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Videography by Matt Banderas '04

Starting this fall semester, a new permanent installation by artist Jacob Hashimoto will find a home in the atrium of Penrose Library. The piece, titled When Nothing Ends, Nothing Remains, was acquired with the Gaiser Art Endowment, after a unanimous vote by Whitman’s Art Advisory Committee.

Hashimoto’s work, which has been shown in galleries throughout the United States and around the world, draws on the Japanese art of kite making, and incorporates traditional materials into the processes of print and collage.

“The combination of Hashimoto’s ‘kites’ as sculptural elements, along with their vibrant colors and graphics, results in the transformation of space into something that is simultaneously atmospheric and architectural,” said Sheehan Gallery Director Daniel Forbes.

Hashimoto’s work will replace Travel On, a canoe sculpture by Robby Thompson ’02, which will be reinstalled in the Sherwood Athletic Center.

In addition to the new piece in Penrose, the Sheehan Gallery will open its fall season with another installation by Hashimoto: Gas Giant Fragments and Silence, a new work that combines elements from two previous pieces. Both tie into the gallery’s yearlong theme of “local connections,” since Hashimoto spent much of his youth in Walla Walla.

Though he now lives and maintains a studio in New York, Hashimoto came to Walla Walla after third grade, and his father, Irv Hashimoto, was associate professor of English at the college. The town has “always been home to me. I’m really flattered and excited to bring my work back to Walla Walla,” he said.

“It has been a great experience working with the college that looked after my family for so many years. My great hope is that the artwork that I leave behind at Penrose will be well received by the whole community.”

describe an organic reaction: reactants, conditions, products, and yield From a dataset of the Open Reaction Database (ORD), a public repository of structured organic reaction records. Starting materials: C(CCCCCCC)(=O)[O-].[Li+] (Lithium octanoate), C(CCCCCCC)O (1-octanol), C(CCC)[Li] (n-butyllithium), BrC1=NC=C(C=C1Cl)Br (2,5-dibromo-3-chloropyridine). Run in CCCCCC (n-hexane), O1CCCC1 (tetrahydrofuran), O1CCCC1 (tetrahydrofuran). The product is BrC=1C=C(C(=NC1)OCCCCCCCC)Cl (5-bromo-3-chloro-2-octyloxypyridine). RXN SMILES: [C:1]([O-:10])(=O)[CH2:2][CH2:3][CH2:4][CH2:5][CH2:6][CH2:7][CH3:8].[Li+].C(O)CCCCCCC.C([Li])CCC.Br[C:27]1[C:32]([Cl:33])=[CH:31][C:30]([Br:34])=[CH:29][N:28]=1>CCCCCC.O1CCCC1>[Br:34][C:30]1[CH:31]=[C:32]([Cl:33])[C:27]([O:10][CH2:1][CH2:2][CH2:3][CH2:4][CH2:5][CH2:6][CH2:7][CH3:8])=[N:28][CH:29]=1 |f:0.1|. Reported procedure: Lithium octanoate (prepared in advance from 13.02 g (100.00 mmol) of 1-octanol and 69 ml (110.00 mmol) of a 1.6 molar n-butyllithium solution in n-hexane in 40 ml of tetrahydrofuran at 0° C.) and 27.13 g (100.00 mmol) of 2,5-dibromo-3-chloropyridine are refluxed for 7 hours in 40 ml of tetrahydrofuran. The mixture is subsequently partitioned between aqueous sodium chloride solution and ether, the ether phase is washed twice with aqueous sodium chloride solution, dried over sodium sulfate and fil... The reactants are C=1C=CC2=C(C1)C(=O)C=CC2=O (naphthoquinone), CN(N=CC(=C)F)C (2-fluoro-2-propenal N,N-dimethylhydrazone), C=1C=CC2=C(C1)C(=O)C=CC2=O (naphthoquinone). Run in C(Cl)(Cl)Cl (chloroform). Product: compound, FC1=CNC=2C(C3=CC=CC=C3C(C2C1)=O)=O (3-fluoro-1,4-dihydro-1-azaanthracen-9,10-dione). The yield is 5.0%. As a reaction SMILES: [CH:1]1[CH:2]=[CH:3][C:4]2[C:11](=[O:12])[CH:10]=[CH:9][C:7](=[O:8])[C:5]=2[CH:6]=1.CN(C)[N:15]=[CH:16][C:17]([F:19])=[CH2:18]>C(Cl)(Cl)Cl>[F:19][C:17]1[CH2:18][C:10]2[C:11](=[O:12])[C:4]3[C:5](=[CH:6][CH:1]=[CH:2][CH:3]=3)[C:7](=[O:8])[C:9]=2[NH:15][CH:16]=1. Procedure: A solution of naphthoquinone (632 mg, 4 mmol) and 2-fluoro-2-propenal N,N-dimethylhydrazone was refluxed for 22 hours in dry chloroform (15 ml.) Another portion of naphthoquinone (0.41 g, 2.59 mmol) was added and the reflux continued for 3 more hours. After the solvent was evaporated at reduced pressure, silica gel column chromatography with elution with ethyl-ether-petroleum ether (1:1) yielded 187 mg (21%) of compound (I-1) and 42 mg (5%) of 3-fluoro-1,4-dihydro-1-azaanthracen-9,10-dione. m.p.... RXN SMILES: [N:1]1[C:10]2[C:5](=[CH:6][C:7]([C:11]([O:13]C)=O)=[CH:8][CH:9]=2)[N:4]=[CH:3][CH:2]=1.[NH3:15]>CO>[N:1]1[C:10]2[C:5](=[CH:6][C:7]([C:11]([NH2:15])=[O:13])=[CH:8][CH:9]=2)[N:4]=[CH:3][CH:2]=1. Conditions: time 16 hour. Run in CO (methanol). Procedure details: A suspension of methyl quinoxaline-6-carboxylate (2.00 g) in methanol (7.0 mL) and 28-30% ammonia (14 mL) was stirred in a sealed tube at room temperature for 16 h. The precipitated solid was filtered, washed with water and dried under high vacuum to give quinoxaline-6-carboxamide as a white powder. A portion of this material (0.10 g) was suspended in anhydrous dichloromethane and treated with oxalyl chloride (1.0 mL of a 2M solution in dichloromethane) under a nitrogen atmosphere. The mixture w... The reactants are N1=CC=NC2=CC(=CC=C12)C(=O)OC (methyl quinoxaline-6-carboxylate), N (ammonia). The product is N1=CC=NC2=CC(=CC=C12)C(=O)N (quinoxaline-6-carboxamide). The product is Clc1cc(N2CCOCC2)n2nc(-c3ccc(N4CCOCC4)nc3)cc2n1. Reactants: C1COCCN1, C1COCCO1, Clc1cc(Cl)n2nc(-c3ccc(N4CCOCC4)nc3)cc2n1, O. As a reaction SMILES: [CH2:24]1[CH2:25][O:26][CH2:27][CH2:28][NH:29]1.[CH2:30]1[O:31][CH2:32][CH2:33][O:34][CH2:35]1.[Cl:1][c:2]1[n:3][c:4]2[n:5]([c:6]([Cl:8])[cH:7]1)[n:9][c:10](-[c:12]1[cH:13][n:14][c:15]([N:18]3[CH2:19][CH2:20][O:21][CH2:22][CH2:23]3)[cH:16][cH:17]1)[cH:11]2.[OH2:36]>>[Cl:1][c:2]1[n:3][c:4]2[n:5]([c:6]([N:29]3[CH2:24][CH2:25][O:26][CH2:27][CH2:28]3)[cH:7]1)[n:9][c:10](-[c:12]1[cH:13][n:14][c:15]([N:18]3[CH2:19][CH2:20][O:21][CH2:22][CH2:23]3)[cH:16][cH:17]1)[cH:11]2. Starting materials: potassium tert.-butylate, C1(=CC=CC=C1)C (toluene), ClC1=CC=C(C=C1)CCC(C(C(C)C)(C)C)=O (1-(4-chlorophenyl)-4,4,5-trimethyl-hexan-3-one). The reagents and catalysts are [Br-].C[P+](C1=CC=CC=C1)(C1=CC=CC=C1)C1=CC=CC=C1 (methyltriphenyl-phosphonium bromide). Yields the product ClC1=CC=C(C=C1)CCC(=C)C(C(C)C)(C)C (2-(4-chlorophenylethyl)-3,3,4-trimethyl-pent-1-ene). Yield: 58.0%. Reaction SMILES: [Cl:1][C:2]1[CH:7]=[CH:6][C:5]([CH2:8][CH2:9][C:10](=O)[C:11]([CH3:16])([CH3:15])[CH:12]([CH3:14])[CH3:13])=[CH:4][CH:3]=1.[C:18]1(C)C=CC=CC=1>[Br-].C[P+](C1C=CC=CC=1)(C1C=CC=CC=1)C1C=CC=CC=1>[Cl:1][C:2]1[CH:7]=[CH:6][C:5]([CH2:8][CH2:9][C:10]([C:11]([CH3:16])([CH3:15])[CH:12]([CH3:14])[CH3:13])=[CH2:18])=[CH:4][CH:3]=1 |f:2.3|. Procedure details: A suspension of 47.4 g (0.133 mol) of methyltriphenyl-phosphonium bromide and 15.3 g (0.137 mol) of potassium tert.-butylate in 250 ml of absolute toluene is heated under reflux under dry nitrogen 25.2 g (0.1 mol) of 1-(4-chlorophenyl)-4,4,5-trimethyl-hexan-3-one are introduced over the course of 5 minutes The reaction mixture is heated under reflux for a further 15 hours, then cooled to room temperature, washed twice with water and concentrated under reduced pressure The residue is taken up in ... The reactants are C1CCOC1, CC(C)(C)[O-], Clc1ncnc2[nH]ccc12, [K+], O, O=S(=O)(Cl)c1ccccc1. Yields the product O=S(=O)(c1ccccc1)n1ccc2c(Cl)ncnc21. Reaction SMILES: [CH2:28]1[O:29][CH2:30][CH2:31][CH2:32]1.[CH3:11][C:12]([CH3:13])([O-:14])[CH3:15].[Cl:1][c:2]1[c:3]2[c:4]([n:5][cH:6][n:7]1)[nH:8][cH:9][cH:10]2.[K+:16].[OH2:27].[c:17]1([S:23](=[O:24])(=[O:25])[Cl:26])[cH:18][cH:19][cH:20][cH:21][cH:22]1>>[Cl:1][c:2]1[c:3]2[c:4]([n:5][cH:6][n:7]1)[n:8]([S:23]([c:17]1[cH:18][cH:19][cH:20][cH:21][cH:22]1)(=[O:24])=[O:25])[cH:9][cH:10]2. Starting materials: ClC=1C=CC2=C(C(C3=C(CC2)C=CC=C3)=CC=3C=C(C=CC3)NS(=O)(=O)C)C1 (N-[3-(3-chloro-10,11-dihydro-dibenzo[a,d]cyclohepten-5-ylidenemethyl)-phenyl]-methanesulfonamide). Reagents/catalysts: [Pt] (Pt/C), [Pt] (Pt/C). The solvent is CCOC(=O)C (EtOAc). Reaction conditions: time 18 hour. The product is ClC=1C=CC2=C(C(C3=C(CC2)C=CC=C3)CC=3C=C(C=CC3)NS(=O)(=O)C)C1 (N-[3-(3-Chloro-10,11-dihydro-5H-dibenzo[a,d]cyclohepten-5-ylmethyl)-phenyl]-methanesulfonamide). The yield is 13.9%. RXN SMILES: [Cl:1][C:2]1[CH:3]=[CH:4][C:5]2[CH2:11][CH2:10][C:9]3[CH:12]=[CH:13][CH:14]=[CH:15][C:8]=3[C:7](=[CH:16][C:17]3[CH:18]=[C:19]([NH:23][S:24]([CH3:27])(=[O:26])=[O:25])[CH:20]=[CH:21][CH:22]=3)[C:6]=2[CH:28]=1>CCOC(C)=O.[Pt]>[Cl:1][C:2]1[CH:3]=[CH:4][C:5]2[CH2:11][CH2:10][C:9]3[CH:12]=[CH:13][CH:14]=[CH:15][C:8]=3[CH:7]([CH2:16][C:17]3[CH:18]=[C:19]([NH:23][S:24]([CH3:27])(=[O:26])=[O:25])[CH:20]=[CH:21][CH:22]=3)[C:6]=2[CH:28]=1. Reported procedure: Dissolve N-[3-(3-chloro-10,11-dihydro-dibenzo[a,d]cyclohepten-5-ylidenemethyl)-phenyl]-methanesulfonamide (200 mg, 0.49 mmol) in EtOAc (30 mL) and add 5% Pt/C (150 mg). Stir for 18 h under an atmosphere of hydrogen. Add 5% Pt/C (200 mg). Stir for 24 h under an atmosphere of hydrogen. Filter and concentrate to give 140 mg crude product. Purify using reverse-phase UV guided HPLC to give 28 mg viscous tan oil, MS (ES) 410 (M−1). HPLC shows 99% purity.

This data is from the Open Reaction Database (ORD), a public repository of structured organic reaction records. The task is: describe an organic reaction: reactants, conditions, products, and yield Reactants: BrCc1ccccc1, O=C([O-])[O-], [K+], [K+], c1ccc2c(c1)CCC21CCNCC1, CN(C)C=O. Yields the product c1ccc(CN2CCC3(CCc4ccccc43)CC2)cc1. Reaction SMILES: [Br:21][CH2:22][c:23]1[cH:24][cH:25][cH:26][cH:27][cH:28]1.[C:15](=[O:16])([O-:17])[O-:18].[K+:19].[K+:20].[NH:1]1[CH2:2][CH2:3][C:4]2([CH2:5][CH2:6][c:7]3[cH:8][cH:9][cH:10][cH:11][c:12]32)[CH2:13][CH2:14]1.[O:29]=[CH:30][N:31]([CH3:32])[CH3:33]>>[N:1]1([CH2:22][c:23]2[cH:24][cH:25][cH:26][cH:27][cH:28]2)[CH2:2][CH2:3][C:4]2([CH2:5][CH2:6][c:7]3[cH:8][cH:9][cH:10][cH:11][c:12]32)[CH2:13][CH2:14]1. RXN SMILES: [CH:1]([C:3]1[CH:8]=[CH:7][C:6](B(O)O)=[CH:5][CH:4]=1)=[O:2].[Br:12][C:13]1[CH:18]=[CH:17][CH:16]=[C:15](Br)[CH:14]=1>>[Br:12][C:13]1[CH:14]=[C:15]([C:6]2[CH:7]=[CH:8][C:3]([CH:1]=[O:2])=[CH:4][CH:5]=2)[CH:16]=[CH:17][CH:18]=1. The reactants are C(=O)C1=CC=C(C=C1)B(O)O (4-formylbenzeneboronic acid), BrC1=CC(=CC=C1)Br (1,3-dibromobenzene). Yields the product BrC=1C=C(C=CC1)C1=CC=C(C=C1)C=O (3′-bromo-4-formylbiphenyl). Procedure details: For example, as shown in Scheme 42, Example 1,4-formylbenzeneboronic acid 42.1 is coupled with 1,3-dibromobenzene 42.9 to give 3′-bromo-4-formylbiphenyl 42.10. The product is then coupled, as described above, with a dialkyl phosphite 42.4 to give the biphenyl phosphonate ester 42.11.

Chloe Casey ’18—a race and ethnic studies major from Los Angeles—was one of six students who helped install Hashimoto’s works.

“It was great to be able to work alongside Jacob and his team,” Casey said. “I think the use of art on campus is important and inspiring. The piece in the library has changed the way I view the space completely—I am much more aware of the scale of the building and the wonderful amount of natural light that it has.”

Art major Mercer Hanau '18 also assisted with the installation. 

"The experience overall felt focused, methodical, and at times awe-inspiring as we watched the piece in Sheehan come together," Hanau said. "Being part of such a large-scale project gave me a sense of community and hope that, as an art major, I can take on more ambitious projects in my future, since I know that through teamwork, breathtaking artistic visions can be fulfilled."

Gas Giant Fragments and Silence runs from Aug. 26 to Oct. 7 in the Sheehan Gallery, while Hashimoto will give an artist talk about his work on campus on Sept. 24. The dedication of When Nothing Ends, Nothing Remains and a reception will follow his lecture.